By Rick Sutcliffe

First Impressions of the Spy’s brand new 16-inch MacBookPro from a strictly hardware point of view are mixed but generally positive as it stacks up very well in comparison to his older 2015 portable–the one he is now wary about taking into any airport in case the employees are too lazy or uninformed to verify that its batteries have indeed been changed. He will keep that machine for some purposes, as explained below.

Space grey and a much larger trackpad do give the machine a nice appearance. The keyboard is essentially the magic one with black keys–look and feel (more travel) is excellent, and these keys are far less likely than the ill-fated scissor ones on previous machines to jam. The Spy had taken one look when he got that machine and bought a membrane to protect the keys from crumbs and dust. (Why wasn’t the potential for problems obvious to others? Why was Apple in denial for so long on that and the battery issues?)

He may do the same thing again when protectors become available for this model, but his eyes and gut tells him a better story this time. Besides, he usually places the portable on one of his desks, screen below a pair of large monitors, and pulls out a full size keyboard in a drawer underneath, then uses a trackball to navigate. The portable’s own keyboard is for meetings (Who uses paper agendas?) and travel.

Thus, his way of working and other preconceptions makes him predisposed to regard the touch bar as more or less useless, though the word completion feature could at times have some utility in his word and text processors at the times when he is not having to reach past both keyboards. The Touch ID button is now separate from the touch bar, though it would be more ergonomically placed lower, either beside or incorporated into the track pad as its use is awkward in the present location regardless of where one is typing.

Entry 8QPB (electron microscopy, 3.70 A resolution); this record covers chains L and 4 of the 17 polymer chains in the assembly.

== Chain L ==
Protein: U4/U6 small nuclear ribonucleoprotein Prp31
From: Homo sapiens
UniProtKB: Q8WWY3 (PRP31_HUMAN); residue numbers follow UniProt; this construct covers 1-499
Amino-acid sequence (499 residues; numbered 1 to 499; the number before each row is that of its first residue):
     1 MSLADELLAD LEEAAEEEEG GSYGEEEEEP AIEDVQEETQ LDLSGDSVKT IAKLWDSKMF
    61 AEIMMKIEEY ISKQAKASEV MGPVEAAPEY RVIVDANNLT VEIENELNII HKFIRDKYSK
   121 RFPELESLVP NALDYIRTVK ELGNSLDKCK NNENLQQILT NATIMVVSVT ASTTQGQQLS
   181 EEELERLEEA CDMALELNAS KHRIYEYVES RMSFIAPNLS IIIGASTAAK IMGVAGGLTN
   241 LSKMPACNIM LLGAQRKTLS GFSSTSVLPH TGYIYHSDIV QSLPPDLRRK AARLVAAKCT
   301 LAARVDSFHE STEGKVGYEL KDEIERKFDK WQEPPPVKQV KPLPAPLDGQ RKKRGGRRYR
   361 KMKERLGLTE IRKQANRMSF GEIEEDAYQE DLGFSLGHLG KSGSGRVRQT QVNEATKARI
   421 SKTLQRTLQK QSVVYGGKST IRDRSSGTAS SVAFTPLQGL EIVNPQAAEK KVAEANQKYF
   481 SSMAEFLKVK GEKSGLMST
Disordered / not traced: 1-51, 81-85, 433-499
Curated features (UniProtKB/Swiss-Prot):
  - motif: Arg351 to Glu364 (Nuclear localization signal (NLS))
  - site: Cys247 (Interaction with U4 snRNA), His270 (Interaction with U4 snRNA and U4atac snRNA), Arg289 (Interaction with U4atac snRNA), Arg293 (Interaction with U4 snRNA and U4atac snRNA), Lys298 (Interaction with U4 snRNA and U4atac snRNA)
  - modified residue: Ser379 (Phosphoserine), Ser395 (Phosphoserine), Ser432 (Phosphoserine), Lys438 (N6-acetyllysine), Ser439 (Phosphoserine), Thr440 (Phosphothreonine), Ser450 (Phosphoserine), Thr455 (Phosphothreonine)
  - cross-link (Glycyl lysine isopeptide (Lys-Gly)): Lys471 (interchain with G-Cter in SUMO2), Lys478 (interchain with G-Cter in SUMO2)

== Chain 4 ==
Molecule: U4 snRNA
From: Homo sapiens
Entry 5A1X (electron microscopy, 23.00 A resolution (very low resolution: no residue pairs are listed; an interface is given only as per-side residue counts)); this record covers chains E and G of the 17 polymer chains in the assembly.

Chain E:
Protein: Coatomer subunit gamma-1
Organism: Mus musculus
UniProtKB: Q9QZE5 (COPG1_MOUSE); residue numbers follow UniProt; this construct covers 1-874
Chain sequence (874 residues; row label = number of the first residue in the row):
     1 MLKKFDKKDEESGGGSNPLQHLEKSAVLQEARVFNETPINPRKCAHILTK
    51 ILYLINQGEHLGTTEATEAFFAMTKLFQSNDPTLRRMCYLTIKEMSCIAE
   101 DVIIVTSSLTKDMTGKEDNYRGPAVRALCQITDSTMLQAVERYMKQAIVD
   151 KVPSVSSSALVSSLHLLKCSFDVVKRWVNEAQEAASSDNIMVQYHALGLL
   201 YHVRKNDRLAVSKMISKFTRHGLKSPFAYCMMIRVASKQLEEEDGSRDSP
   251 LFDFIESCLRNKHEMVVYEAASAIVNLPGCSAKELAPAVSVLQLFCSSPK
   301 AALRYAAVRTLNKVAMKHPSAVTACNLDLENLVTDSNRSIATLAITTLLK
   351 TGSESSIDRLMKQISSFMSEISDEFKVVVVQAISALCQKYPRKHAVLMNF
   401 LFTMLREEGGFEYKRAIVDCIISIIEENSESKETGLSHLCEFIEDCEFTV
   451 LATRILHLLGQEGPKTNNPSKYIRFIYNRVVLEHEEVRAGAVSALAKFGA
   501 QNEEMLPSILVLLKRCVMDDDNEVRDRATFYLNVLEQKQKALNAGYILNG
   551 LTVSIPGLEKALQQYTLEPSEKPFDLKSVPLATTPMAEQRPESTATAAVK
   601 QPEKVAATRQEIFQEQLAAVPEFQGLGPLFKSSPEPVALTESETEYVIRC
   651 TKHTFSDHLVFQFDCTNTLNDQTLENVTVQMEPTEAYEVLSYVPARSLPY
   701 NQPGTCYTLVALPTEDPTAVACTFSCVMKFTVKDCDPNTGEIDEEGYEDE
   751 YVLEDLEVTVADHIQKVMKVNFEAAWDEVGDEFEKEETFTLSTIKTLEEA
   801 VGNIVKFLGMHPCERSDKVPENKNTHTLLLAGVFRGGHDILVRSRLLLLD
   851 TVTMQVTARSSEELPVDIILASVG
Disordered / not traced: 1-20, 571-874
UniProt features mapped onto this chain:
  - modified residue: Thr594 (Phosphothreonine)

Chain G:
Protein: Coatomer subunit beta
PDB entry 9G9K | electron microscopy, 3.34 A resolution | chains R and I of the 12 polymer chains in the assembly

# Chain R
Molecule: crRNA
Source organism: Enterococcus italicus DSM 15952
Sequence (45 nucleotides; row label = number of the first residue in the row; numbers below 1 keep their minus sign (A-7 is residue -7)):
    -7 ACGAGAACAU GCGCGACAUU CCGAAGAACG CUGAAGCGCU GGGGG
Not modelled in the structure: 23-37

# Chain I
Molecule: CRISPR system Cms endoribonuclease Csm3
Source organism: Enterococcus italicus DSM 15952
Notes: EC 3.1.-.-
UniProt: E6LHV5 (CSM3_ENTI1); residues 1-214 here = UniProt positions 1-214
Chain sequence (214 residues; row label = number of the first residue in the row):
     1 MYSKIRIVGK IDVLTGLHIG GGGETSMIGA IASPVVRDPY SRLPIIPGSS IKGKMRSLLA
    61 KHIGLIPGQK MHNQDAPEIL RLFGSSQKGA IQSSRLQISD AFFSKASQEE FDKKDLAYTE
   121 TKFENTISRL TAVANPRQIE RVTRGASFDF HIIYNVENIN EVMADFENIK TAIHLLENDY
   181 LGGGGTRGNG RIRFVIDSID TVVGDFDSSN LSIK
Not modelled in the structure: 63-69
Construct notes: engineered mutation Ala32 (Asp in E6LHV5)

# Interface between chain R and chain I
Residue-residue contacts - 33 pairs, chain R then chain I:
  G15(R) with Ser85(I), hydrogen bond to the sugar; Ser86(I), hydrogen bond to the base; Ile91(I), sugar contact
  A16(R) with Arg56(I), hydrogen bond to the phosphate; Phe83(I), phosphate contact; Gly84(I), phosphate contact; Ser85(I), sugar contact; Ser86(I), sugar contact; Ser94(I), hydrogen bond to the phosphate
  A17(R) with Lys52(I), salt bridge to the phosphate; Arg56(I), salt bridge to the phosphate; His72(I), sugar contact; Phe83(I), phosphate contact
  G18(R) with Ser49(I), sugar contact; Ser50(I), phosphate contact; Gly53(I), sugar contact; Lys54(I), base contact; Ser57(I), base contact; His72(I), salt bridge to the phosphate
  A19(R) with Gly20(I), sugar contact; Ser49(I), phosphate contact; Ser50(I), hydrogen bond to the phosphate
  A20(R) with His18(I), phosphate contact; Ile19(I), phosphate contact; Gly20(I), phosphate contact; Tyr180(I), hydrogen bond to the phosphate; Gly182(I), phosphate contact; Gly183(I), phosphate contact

The screen is bigger, brighter, sharper, and renders a more robust colour palate. Set amidst an array of secondary monitors, the difference in clarity is noticeable. Resolution is 3072 by 1920, and brightness is 500 nits. It is one of the most readable screens the Spy has ever seen. He could imagine, however, that some people would prefer a touch screen, though he would not care (check Apple later this year). The slightly larger size is not, however, all that noticeable, and had the machine come in a seventeen inch package, it would definitely have a more “Pro” look and feel. As it is, the package is so slightly larger than the fifteen inch models that one fails to notice.

Speed is an obvious plus, though the Spy has not run any detailed tests as yet. However, the machine is noticeably faster than its 2015 ancestor, and this is obvious when browsing, fetching email, printing, and rendering the screen. The Spy bought the 2T SSD version, and only hopes the storage device will outlast the rest of the unit, though he rather doubts it. SSDs are fast and reliable for a time, but do eventually fail. The Spy did not open the case, but there are no replaceable or upgradable components inside, including the SSD and memory. Recommendation: If you buy, buy big to last long. Why “if”? Read on.

Sound quality on the built-in speakers is also much improved over previous iterations, though the Spy generally keeps sound off except when he has to check a phone message.